The German government announced on Tuesday
that two 18th century paintings – sold by a Jewish art collector to the Nazis –
will not be returned to the heir of the collector.
The announcement by
the Finance Ministry echoed a November statement to the same effect, and it came
amid mounting international criticism of Germany’s handling of a separate art
restitution case in Munich. In that case, restitution advocates argue that
Germany bungled the handling of the discovery of 1,406 pieces of artwork in the
apartment of the son of a Nazi art dealer.
In yesterday’s statement, a
spokesman said the German government declined a request by the heir of Max Emden
to submit the case to the government’s Limbach Commission.
– the government’s formal arbiter for restitution of artwork seized by the Nazis
– is known formally as the German Advisory Commission for the Return of Cultural
Property Seized as a Result of Nazi Persecution, Especially Jewish
“Consistent with the Washington Principles from 1998 the two
paintings are not subject to restitution,” the spokesman said, referencing the
international agreement that dictated that countries should find “just and fair”
solutions to Nazi-looted artwork.
“As the legal situation is clear, there
is no need to go to the Limbach Commission,” the spokesman added.
the rise of the Nazis, Emden was a business tycoon.
He built a fortune by
introducing department stores to Germany, and he eventually owned 16 such
stores. He fled Germany in the 1930s for Switzerland, and watched as the Nazis
methodically seized each store, said Mel Urbach, a New York-based attorney
representing Emden’s grandson, Juan Carlos Emden.
As his wealth
evaporated, Emden sold three paintings by Italian artist Bernardo Bellotto below
market price in order to have money. The buyer was a front man for Hitler. By
the end of World War II, two of the paintings ended up in the custody of the
In 2005, the Emden family began asking the German
government for the paintings back. The Emden family in January proposed a
settlement in which one painting would be returned and the other kept by
Germany, according to documents filed with the government.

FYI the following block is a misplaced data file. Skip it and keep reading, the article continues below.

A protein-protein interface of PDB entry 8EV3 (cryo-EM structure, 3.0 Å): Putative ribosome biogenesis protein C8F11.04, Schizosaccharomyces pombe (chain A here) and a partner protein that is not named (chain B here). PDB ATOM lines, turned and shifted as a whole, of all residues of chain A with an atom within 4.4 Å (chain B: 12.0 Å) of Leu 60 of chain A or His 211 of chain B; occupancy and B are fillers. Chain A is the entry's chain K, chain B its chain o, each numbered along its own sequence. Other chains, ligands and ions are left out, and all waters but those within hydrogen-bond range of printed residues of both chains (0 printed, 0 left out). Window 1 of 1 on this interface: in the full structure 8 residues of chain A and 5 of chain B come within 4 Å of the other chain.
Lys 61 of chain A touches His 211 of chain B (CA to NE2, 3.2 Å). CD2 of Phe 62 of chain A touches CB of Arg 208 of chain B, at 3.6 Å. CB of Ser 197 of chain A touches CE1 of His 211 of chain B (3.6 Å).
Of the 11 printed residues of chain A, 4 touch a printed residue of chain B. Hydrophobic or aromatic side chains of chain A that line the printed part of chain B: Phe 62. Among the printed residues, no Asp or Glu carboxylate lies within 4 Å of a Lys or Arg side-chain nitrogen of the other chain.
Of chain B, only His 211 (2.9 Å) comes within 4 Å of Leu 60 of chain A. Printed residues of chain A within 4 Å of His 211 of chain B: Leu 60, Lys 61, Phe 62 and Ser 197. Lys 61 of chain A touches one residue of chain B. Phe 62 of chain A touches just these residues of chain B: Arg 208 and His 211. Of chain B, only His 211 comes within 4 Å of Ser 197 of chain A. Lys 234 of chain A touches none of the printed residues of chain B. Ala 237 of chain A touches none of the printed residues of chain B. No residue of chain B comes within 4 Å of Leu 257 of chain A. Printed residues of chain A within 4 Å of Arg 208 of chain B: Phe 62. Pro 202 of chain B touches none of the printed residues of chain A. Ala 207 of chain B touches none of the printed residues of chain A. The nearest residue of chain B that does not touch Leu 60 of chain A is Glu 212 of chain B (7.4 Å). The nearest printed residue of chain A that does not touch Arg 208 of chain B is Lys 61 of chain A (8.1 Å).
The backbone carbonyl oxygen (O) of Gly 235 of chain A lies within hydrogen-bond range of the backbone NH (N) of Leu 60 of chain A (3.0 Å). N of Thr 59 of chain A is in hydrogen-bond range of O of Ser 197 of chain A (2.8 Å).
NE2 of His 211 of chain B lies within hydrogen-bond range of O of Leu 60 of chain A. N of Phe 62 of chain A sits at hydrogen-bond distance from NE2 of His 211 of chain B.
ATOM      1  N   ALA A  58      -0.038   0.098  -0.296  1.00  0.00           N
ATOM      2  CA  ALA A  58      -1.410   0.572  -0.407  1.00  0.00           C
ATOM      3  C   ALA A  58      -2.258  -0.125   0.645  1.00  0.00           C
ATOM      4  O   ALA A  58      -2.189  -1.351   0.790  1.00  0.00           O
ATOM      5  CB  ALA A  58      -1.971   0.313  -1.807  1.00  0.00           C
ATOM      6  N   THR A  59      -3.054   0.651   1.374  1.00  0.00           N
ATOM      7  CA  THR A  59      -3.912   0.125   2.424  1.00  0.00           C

proposal was a last effort to allow Emden’s daughter-in-law, 99, to view one of
But the German authorities declined to accept the
settlement, and Emden’s daughterin- law died in April. On December 10, Urbach
wrote a letter to the government asking to bring the case in front of the
Unlike civil court, cases brought to the commission
require the consent of both parties.
Speaking from Chile on Tuesday,
Emden’s grandson, said Germany’s actions either display “ignorance or maybe the
intention of forgetting what really happened.”
“The only word I can find
is frustration,” Juan Carlos Emden said. “We are asking for so
The German government has repeatedly stated that since Max Emden
was living in Switzerland, and the artwork was sold in Switzerland, the
paintings do not represent “loot” or “loss of property because of
It justified its decision by pointing to a similar
determination by the National Gallery of Art in Washington, DC.
Urbach said Germany’s determination runs contrary to a judgment made by the
In the commission’s first determination, in 2005, it
awarded artwork back to the heirs of a Jewish couple who had fled Germany for
After her husband died, Clara Fruend sold pieces of the
collection to a senior Nazi officer at a Swiss auction house.
decision, the commission sided with the Fruend heirs, saying that “the sale of
the pieces was necessary solely as a result of financial difficulties that were
exclusively due to National Socialist persecution.”
It rejected the
government’s claim that there was no connection between the persecution and the
Urbach said he will continue to “aggressively” pursue the
“It’s shameful for Germany to maintain a position to continue
ownership of paintings that were wrongfully confiscated,” he said.